The challenge was laid out early last week. Texas Tech had the top passing offense in the country, and one which ranked second in scoring and total yardage. Coordinator Tony Gibson harped upon the 50-plus points put up in an NCAA-record nine straight home games by the Raiders. And he asked his team what, exactly, they would do about it.
The answers came in spades. West Virginia pressured quarterback Patrick Mahomes, keeping the savvy signal caller uncomfortable in the pocket and largely contained on the scramble. WVU's secondary blanketed a series of explosive receivers, and the front six managed to limit the ground game while also keeping gap control and leverage. The result was an offense limited to its lowest total yardage of the season with 379 and its fewest points in the last 22 contests dating to a 34-13 loss to Texas in Nov. of 2014.
"We heard the defense wasn't any good, that we had lost eight starters," said safety Jarrod Harper, who finished with four tackles, all solo. "We have been playing with that chip on our shoulder all season. We played well, covered well, tackled well in space. We heard about their offense and we definitely took that to heart and we were eager to get back out there and play. We got the 'W' and I was proud of the guys."
Texas Tech entered with otherworldly numbers throwing the ball, amassing 544 yards per contest over their first five and carving up even solid secondaries like that of Kansas State for massive yardage. But West Virginia's 3-3-5 look locked in on Mahomes and the fleet-footed wideouts enough to hold the Raiders to 200 yards below their average while limiting the big play and forcing Tech to do what it detests most in piecing drives together via multiple plays and first downs.
"(Tackling) was definitely a point of emphasis," said corner Rasul Douglas, who had one sack. "We knew their guys liked to make one guy miss and then go the rest of the distance. We made an emphasis that when they catch the ball they have to be tackled then and there."
The Raiders didn't rack up their typical yards after catch, and partially as a result were forced into 19 third downs. TTU converted just 10 and failed to score on eight of 11 possessions, including consecutive three-and-outs to begin the game. That was largely because the wideouts couldn't break free, even when Mahomes scrambled to extend plays far beyond what a secondary could be expected to cover. Still, other than a handful of plays - notably Tech's first score of the game on a 44-yard pass from Mahomes to Jonathan Giles that Jeremy Tyler misplayed - West Virginia's back end held up as well as could be expected. It was also helped by a series of camouflaged pressures called by Gibson.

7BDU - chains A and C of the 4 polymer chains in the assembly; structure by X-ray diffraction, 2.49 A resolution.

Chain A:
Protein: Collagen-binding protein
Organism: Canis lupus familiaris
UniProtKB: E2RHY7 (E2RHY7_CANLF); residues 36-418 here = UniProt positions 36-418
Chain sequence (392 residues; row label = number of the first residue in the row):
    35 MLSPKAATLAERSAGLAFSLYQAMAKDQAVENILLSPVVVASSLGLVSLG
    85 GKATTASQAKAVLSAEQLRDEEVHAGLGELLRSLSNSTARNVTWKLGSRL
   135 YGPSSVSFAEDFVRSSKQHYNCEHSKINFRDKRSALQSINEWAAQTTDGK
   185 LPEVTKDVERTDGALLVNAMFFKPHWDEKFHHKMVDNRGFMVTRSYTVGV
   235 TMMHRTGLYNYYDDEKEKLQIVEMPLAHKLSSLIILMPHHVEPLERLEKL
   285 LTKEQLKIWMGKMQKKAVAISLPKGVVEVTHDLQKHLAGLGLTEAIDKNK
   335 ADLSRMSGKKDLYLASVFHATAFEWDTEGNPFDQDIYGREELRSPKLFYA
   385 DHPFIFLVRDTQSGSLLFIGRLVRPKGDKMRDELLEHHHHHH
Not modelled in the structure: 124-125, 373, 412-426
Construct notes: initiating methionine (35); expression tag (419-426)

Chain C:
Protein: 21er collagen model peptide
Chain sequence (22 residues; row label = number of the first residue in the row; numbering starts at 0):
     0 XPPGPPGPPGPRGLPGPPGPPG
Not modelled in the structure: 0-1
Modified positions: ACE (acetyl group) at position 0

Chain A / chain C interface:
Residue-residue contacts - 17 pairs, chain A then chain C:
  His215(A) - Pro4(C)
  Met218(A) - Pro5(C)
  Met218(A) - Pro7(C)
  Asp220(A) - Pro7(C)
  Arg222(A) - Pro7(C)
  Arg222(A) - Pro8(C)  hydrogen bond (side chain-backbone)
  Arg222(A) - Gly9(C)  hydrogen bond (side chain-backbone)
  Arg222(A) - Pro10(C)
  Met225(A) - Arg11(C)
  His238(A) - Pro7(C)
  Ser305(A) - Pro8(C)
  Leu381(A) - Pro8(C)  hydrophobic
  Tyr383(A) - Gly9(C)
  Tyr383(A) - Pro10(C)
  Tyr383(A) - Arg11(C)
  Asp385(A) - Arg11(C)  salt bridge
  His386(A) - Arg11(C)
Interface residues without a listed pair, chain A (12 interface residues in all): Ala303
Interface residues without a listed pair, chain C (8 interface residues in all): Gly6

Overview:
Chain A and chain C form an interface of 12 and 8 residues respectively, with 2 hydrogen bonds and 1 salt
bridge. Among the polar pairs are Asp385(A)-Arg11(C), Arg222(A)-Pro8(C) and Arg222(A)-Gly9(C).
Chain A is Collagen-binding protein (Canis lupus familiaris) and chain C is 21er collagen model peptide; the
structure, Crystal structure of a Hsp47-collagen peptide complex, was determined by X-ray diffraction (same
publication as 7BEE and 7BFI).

"Coach Gibby was doing coach Gibby. Blitzing. It's what he does," Douglas said. "When I blitzed today, I saw the quarterback run away. My eyes lit up and I ran full speed, tried to make a play. I knew I'd get there if he tried to outrun me. On the corner sack, Gibby told me this was it, right now. He ran it and it came through. Coach Gibby knows what he is doing. he has been through this many times and we put our trust in him. We believe in him, he's our leader and as he goes we go. This definitely gives us confidence. This was the No. 1 offense in the country, around 600, 700 yards a game. To do what we did, pretty good. It's what this defense does."
West Virginia's defense actually lowered its points allowed per game average entering from 20 to 19.4. The Mountaineers entered the weekend ranked 28th in the NCAA in the category, and have held its two Big 12 foes to a combined 33 points - or 16.5 points per game. WVU has also allowed just 97 points this season, best in the Big 12, while holding all but one opponent to 21 points or less.
"I think it is a statement game," Harper said. "That's the top offense in the Big 12; they put up 600 yards per game. I think we played well today and definitely opened some eyes. Now we gotta keep going and get back to work and prepare for next week.null